If some in the small business community thought to themselves, “better them than us,” after hearing that hackers had breached mega chains Target, Neiman Marcus and (possibly) Michaels, their bliss was short-lived. Reports surfaced last week that the cyber-intruders accessed Targets’ systems by first hacking one of their (comparatively) small regional contractors, Fazio Mechanical Services.
Fazio, though, is in good company: a list of the 91 breaches reported in the first 43 days of 2014 compiled by the Identity Theft Resource Center shows not just trusted brands – Home Depot, Walgreens, TD Bank – but a variety of small medical offices and other small businesses whose owners perhaps never thought they’d be targets, too.
That is the crux of the problem facing America’s small businesses and consumers: they may not think they’ll be targets of hackers looking for big scores… but all of them probably will be. It’s just too easy and too lucrative for hackers to gather and utilize people’s personal information for anyone to be safe – including small enterprises with databases that seem at first blush to be of limited utility.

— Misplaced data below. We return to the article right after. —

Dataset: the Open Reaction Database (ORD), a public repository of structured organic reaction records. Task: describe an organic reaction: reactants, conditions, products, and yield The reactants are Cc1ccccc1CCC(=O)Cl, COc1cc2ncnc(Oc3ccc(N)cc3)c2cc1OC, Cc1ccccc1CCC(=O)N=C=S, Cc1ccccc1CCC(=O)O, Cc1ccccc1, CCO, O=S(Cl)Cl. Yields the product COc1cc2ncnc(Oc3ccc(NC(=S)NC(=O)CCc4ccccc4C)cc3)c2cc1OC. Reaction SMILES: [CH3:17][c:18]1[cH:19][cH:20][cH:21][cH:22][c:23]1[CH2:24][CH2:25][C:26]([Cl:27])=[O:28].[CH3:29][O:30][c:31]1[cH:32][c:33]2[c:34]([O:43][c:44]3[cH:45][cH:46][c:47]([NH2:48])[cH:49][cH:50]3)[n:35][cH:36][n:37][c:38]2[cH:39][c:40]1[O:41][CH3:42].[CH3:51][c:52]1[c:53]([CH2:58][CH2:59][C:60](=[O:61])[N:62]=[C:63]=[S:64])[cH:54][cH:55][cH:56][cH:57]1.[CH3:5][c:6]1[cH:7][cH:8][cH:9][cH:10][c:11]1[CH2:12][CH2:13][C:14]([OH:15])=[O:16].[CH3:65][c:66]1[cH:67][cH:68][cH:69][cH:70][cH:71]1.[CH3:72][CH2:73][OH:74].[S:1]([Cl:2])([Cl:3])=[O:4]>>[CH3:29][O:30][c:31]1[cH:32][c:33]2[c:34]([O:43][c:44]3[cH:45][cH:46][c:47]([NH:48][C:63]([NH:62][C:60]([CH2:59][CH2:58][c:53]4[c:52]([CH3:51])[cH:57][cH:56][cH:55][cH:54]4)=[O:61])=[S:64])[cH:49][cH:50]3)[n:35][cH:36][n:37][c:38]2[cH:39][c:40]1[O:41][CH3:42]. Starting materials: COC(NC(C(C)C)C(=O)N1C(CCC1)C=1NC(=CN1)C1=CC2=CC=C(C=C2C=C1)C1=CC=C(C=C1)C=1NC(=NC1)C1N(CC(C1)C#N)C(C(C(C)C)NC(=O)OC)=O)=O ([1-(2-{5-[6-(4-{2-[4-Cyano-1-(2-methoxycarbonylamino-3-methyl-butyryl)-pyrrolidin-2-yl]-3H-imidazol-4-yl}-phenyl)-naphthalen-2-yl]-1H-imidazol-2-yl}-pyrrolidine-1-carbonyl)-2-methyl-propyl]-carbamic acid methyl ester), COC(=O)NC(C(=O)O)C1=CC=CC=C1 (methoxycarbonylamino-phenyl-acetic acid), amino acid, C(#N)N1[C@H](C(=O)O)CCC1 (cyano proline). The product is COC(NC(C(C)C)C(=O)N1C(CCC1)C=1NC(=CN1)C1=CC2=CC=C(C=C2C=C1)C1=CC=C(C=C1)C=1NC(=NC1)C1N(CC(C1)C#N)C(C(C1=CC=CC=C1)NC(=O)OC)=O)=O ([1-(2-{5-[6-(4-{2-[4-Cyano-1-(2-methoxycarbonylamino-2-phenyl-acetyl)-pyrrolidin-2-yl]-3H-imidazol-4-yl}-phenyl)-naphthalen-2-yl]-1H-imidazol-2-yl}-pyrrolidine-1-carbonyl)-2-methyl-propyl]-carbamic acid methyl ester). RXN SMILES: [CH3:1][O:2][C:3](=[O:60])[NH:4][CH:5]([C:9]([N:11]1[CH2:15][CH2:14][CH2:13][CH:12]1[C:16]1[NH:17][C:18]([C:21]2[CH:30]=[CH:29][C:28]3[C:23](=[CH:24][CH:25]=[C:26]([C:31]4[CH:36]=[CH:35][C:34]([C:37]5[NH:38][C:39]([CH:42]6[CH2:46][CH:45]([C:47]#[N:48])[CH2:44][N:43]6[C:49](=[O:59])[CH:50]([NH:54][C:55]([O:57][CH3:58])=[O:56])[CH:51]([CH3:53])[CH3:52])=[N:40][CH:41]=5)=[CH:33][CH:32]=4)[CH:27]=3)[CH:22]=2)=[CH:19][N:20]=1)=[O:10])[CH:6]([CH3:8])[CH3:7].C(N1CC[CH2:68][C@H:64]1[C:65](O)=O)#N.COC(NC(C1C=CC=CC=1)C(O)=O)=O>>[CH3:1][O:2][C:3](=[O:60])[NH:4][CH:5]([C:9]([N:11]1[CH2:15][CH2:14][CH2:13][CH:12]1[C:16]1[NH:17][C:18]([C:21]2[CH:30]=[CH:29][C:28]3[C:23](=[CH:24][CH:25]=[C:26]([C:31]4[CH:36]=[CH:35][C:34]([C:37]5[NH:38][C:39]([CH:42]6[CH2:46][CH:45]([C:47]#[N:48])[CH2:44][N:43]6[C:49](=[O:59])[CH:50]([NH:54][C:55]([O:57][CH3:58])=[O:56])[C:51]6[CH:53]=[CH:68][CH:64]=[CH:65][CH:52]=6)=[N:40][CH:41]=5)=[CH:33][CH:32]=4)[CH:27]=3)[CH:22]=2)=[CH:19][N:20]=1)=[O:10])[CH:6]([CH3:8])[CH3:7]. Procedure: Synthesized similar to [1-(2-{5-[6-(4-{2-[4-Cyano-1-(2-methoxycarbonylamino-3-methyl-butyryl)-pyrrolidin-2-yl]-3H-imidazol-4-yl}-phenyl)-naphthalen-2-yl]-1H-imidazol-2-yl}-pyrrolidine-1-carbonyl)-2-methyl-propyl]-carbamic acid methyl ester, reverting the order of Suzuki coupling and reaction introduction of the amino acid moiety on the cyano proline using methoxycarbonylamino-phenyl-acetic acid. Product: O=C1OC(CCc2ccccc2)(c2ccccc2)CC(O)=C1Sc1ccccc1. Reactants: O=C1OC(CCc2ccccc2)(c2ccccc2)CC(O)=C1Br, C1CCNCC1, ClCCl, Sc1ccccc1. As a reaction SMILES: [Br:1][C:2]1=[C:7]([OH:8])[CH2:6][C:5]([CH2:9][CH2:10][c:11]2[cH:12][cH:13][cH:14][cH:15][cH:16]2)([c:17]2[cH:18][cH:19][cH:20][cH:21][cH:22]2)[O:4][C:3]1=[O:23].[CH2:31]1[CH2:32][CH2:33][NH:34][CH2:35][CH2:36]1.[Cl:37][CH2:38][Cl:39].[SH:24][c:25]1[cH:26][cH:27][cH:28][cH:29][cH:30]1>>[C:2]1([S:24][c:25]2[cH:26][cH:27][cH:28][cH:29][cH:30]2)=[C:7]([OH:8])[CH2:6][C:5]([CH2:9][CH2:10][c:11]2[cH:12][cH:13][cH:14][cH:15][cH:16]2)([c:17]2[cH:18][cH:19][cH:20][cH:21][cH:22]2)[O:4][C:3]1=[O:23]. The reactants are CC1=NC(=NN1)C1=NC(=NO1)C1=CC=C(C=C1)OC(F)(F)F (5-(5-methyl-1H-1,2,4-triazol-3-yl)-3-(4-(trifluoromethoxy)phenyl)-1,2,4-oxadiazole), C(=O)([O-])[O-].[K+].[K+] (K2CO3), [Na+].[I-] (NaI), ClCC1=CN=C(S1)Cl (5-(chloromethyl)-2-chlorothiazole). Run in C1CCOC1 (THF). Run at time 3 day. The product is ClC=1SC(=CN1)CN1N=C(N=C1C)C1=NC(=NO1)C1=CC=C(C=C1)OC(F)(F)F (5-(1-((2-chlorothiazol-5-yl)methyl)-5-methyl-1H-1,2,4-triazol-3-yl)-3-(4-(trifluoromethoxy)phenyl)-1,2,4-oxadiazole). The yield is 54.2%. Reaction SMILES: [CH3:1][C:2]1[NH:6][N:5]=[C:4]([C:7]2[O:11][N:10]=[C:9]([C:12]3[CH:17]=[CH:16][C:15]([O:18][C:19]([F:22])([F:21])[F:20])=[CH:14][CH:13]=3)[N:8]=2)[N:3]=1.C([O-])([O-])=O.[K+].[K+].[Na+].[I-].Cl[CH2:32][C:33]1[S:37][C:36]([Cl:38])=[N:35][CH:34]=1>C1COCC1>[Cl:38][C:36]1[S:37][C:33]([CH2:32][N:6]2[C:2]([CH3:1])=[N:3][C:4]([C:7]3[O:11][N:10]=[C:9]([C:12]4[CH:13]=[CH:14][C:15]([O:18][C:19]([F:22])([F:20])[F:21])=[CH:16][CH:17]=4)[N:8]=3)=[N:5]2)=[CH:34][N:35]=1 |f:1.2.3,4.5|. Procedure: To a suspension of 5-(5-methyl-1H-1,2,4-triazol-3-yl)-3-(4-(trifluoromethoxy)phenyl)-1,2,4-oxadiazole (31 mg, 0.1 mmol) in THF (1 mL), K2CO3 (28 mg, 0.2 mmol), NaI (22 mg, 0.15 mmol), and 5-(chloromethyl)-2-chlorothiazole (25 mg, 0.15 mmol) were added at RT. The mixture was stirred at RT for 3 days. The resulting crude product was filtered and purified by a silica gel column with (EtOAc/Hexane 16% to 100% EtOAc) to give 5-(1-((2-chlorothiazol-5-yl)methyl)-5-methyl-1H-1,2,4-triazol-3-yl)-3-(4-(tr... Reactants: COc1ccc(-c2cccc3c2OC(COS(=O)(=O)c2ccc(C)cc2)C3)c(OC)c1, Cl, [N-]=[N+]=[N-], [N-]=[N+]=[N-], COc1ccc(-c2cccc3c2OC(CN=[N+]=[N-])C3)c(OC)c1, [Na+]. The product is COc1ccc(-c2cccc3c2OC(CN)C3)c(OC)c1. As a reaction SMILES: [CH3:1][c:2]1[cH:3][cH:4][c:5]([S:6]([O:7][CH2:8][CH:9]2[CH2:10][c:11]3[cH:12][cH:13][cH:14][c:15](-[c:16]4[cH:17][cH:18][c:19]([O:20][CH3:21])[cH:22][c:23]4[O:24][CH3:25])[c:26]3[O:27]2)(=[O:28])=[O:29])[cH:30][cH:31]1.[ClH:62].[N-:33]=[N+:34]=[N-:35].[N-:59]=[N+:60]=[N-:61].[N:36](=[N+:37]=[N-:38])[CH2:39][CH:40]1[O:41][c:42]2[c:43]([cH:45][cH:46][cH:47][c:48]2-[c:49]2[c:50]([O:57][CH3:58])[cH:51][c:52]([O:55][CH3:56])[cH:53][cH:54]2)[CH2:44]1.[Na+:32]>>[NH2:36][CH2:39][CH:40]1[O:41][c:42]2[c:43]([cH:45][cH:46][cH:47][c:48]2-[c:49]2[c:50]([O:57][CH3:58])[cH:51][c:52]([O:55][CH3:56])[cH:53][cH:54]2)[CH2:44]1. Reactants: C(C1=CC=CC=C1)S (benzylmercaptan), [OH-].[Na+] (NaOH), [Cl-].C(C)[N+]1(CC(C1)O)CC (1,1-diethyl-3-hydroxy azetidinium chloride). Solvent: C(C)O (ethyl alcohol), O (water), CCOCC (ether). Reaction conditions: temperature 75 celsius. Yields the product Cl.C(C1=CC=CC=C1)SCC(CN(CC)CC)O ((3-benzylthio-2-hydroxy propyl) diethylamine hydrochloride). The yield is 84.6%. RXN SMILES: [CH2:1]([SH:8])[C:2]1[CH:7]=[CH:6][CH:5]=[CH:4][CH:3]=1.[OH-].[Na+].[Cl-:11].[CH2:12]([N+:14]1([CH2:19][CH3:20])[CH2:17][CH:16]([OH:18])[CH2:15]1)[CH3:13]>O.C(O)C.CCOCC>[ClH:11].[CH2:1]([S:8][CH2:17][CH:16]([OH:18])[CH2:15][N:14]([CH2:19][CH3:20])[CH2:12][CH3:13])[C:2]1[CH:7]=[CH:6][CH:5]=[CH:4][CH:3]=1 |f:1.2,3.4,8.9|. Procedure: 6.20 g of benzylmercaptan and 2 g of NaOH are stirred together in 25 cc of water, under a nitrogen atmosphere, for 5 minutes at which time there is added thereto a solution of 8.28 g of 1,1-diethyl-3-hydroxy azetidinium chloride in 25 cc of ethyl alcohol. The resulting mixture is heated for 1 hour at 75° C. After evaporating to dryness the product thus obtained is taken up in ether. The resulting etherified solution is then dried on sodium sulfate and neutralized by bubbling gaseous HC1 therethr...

Reality check: hackers will always go after the weakest link. If they determine that the big guys have toughened up, they’re just going to go after easier targets, like small businesses.
So what is a small business owner to do? Instead of throwing up your hands and assuming you can’t afford the technology that big companies use, make the 3 Ms your mantra: Minimize, Monitor and Manage. Make yourself a harder target and know what to do when you become one anyway.
Minimize Your Risk of Exposure
The most important step you can take is to be proactive about your own security, rather than waiting until it’s breached. Some specific steps include:
Monitor Your Security
Don’t rely on a system you set up last year to work next year. On an ongoing basis, make sure that you: